Welsh Wine may be the UK’s best kept secret. Though wine was grown here as far back as Roman times it fell by the wayside, with the rolling countryside being dominated by other agriculture, farming and basically a lot of sheep. Until now.
Today it is one of the most dynamic new regions for wine, recently winning six medals at the International Wine Challenge Awards and boasting over 30 vineyards. “There is tremendous growth here” says Lauren Smith of Welsh Drinks Cluster. “We have five new vineyards in the last year alone”.
So, what changed? Louis Norris, of Wales’s oldest working vineyard Glyndwr, said that lockdown had spiked a “nationwide passion for local produce” and an awareness of sustainability and carbon footprint. People are keen to taste “home-grown hidden gems” and with international travel being off the cards for many, people are exploring the beauty on their doorstep. Simon Awdry of Liberty Wines agrees, “there is something special about people being able to walk through a local vineyard with the actual winemaker and see where their wine comes from and how it is made”.
“You cannot deny that climate change has helped ripening” continues Simon “it is an issue we have to admit to, but it is working in Welsh wine’s favour”. This, teamed with the sheer variety of slopes and the country’s ancient, rich soils, means you can really taste the terroir in the wine, and it is that diversity that is getting people excited.
Of course, such diversity can also be seen as a hinderance as it means it can take longer to build a recognisable brand. “The Welsh Wine industry is only two per cent of the UK’s production” explain Richard and Joy Morris of Ancre Hill, and the UK is a small market compared to the industry giants. No one knows what to expect from Welsh Wine. Joy makes the savvy point that if you buy a bottle from an established country such as New Zealand and France, you might not enjoy that particular wine, but the odds are you will probably buy another bottle from the same country. However, if someone buys one bottle of UK wine that they do not enjoy, they are more likely to write off English and Welsh wine entirely.
Thankfully, they add, there is a new generation of wine buyers. People under 35 tend to be more wine-curious, with fewer preconceptions about what wine is “good” and a more open-minded approach to trying and buying. There is also a more recent push for sustainable, environmentally friendly wine making which Demeter-certified, biodynamic Ancre Hill applauds.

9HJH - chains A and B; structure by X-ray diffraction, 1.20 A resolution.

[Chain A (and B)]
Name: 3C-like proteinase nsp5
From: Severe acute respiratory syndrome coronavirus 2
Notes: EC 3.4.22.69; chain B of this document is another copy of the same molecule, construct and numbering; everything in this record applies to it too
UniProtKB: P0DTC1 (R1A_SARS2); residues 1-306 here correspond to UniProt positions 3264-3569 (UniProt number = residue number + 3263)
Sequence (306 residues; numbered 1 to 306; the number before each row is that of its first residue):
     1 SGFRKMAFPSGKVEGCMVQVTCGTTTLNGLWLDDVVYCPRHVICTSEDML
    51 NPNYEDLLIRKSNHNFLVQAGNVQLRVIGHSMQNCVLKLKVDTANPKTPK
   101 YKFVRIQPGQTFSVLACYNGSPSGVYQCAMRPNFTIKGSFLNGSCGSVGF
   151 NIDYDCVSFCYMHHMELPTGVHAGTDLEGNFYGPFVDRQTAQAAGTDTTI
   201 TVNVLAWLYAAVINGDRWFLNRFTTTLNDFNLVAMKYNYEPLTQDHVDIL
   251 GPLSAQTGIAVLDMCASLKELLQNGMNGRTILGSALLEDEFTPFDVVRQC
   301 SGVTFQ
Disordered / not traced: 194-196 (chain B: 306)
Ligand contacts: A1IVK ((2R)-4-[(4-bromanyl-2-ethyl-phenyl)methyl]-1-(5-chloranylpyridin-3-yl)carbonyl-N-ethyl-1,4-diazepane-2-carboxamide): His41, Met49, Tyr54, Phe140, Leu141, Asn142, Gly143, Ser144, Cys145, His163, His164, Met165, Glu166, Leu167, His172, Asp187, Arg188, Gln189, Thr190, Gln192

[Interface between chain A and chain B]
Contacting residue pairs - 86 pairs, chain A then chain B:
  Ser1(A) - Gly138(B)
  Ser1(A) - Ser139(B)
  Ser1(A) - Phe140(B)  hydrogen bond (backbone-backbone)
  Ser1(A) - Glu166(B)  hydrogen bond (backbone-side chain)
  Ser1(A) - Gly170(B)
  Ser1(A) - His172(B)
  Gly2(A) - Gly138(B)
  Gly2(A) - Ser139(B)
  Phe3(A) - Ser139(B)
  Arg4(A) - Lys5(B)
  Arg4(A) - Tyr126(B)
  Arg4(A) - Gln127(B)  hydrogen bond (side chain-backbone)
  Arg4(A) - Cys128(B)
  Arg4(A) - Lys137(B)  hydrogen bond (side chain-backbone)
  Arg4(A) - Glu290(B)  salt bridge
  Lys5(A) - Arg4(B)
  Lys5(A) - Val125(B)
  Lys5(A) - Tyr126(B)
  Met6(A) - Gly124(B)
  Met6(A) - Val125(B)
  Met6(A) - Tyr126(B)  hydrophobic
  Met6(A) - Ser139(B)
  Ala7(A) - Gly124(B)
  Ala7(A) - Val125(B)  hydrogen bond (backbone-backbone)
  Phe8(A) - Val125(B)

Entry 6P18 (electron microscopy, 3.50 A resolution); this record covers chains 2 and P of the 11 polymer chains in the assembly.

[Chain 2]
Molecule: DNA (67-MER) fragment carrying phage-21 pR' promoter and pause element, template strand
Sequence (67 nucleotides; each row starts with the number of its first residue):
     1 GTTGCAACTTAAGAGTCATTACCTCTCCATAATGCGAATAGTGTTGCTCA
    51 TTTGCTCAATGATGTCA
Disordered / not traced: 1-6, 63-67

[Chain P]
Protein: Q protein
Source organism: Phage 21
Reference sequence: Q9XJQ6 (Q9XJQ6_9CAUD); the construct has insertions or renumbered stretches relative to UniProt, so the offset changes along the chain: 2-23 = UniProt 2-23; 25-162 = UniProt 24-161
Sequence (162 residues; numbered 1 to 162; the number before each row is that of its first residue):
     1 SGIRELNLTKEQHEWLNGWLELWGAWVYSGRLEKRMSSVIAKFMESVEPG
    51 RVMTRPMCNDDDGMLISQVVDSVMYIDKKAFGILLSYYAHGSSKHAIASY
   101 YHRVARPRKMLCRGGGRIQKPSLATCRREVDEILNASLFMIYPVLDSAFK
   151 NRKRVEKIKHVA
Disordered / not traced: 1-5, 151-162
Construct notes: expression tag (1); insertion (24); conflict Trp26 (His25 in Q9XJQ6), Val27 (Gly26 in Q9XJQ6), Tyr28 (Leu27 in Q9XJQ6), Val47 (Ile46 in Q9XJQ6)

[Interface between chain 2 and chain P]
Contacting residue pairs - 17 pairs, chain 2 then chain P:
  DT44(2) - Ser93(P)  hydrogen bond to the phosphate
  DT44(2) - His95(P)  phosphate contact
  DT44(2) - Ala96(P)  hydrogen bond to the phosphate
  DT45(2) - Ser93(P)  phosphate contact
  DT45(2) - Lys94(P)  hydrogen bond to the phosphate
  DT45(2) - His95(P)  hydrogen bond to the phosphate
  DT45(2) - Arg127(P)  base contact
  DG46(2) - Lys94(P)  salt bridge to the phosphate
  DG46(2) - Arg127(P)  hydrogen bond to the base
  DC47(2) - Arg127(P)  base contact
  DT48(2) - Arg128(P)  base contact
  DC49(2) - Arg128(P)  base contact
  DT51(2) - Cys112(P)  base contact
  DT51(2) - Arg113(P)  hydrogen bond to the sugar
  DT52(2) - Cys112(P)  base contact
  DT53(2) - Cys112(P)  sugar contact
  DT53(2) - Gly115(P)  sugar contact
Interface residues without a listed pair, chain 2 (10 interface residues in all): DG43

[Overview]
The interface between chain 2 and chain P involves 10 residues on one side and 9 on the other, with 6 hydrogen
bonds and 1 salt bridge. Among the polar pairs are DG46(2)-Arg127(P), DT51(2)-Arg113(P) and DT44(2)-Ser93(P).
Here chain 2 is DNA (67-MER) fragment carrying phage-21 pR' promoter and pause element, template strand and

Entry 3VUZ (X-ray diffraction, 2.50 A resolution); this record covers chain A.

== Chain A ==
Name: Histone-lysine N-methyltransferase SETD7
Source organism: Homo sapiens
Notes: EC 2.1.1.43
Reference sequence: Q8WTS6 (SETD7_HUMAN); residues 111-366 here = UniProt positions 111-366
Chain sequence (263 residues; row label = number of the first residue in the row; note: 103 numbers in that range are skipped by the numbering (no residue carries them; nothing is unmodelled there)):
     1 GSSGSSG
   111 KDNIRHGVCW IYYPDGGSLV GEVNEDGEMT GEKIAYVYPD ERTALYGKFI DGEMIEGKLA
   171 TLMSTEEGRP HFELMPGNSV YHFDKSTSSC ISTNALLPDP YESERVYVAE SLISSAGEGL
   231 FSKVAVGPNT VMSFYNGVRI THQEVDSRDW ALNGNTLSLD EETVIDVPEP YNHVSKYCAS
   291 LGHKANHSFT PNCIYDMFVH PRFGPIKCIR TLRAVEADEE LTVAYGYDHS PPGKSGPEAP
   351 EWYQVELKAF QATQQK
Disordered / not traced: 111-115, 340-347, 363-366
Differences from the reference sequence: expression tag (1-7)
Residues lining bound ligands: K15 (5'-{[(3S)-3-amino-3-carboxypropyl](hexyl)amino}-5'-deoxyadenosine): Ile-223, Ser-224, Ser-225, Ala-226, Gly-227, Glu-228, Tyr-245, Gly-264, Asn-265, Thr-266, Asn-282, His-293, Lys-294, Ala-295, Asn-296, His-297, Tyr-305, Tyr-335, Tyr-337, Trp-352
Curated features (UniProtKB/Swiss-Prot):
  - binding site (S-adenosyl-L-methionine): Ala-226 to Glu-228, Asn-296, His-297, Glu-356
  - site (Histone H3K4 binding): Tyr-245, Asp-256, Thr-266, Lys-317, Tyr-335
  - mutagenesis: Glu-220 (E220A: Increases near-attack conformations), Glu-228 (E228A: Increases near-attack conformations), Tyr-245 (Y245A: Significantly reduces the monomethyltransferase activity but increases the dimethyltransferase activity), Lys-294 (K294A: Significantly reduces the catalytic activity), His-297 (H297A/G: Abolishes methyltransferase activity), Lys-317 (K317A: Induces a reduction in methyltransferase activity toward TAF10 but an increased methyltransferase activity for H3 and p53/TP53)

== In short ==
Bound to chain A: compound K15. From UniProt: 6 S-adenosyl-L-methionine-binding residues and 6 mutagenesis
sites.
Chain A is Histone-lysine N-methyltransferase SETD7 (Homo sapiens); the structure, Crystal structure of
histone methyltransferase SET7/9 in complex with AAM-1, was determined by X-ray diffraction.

Robb Merchant of award-winning White Castle agrees. “Historically, wine was seen as for the rich but that is changing. Younger people are open to trying new things”, he says, adding that social media is hugely positive in increasing reach to audiences open to new ideas. “Social media is the most powerful thing” continues Merchant “I’m on an Instagram live every night for Welsh Wine Week, sharing the story of our wine and Welsh wine in general. The impact is unbelievable. It’s massive”.
Word is definitely spreading but it is taking time, even locally. When asked why Welsh wine had not been on their wine list before now, Jonathan Greatorex, managing director of gastropub and hotel The Hand in the Ceirog Valley, said that it’s a question of economy of scale and cost, which any restaurateur has to take into account. In contrast to places like New Zealand or Italy, there are fewer vineyards in Wales, and they are smaller, creating less output for the labour and time involved and therefore the wine is comparatively more expensive.
However, with Welsh wine now winning international awards it will not be long before more restaurants that value high quality local produce add them to their list. Some, such as Glyndwr, are stocked at places including Waitrose, where a Master of Wine has to approve the wine every year.
“Welsh wine is boutique and unique” says Fintan O’Leary, managing director of the Welsh Wine Special Interest Group. “And given the direction of climate change, the history of the agriculture and the speed of development already I believe that in the future Welsh Wine is going to be a real contender in the wine world”.
So, aside from spreading the word, how will Welsh wine move forward? Most winemakers I spoke to agreed education is the key. The Welsh Vineyards Association was born in 2013 but Welsh wine is still part of Great Britain, explains Merchant: “Any education and research will be driven by more established UK vineyards and we all need to share and learn together”.
Right now however, it is time to raise a glass (ideally from Wales) and wish everyone a very Happy Welsh Wine Week.
• Libby Zietsman-Brodie is the Founder of Bacchus & Brodie, an independent wine consultant and co-creator and presenter of Boozy & The Beast: How To Drink Better – an irreverent series on wine, without the snobbery. Instagram: @a_little_sip_of_me_time @boozybeastTV